Why Most Self-Taught Guitarists Do Not Become Excellent - Part 1Why Most Self-Taught Guitarists Do Not Become Excellent - Part 1

Learning guitar by yourself makes it hard to know if you’re using good practice habits or not. When you don’t have them, making progress becomes very difficult and slow.

It’s common for guitarists who learn on their own to form bad habits that hold their playing back. The following are some habits that you need to form to avoid falling into the same trap:

Good Habit #1: Asking The Correct Questions That Help You Improve Faster

Self-taught guitar players generally ask the wrong questions about how to improve their playing. This takes them down the wrong road and holds them back from getting fast results. Guitar players who improve fast ask high quality questions that help them achieve their musical goals in the most effective way possible.

Good Habit #2: Don’t Make Things Harder Than They Need To Be

Self-taught guitar players often learn or form bad habits that are ineffective and frustrating. Since they learn on their own, these bad habits solidify over time. Doing this holds you back from becoming a better player and forces you to correct your technique from the ground up if you want to make progress. Common examples include: using incorrect/inefficient fretting, exclusively using alternate picking, not muting string noise effectively, and much more. When you make things easier on yourself by learning correct playing habits you save tons of practice time and get better faster.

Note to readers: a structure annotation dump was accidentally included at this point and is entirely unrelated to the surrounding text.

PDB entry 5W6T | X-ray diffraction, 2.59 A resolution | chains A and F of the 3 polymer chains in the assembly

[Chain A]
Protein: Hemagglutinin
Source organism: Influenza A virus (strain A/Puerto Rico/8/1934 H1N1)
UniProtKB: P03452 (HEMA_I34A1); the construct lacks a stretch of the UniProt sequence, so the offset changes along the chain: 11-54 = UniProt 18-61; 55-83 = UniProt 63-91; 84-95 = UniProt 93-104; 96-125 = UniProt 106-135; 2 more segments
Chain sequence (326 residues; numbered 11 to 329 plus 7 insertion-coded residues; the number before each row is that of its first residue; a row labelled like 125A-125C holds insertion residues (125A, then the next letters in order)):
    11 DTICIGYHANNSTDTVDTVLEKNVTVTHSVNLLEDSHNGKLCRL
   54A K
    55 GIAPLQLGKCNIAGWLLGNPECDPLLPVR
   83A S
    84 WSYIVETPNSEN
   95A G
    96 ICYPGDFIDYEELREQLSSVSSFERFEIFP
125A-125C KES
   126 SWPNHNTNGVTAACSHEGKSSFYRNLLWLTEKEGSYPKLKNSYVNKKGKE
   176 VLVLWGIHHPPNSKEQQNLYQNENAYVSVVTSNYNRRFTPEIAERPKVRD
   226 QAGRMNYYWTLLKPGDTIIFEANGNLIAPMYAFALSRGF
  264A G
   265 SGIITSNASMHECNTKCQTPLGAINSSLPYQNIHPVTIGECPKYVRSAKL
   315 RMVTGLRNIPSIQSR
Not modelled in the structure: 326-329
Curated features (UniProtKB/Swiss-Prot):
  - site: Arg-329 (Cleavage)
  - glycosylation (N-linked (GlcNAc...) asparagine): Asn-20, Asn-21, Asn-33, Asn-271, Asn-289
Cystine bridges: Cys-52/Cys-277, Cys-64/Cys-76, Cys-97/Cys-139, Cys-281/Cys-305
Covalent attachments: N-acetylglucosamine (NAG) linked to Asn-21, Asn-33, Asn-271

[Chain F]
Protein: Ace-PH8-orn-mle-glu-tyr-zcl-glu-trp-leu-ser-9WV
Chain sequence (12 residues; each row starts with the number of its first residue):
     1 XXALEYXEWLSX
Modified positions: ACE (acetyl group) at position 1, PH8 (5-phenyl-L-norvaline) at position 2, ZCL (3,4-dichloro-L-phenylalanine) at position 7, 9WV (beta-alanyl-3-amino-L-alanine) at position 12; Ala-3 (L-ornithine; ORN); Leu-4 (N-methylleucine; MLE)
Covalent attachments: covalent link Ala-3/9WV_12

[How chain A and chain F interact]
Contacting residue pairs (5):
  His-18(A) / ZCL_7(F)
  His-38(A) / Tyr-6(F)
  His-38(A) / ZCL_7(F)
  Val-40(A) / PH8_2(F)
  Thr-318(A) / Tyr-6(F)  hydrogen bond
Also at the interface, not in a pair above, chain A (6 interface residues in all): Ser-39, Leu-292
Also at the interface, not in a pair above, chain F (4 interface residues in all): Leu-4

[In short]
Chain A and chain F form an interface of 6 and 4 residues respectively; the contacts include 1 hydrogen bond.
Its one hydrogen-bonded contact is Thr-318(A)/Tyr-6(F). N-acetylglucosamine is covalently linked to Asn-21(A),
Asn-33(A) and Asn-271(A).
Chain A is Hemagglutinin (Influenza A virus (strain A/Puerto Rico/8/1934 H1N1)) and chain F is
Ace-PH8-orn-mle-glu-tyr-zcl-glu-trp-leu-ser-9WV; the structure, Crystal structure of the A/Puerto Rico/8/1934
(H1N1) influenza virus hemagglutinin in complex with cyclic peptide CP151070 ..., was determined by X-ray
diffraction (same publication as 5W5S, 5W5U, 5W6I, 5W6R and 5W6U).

Good Habit #3: Focusing The Correct Things At The Correct Time

Tons of guitar players fall into the bad habit of playing through the same lick over and over when they can’t play it right. They think that eventually it will become easy and their mistakes will correct themselves. They end up wasting a lot of practice time without getting much results. It is much more effective to isolate the notes that are giving you problems. It’s not necessary to repeat everything when some parts are already mastered. When you focus only on the things that are giving you problems, you quickly identify the key mistakes that must be worked on. This saves you time during your guitar practice and helps you get better a lot faster.

by Tom Hess
References and Bibliography
About The Author:
Tom Hess is a professional recording artist, composer, and guitar teacher. Through his guitar lessons website, he has helped guitar players make progress. Become a killer guitarist fast by studying this guitar practice resource.
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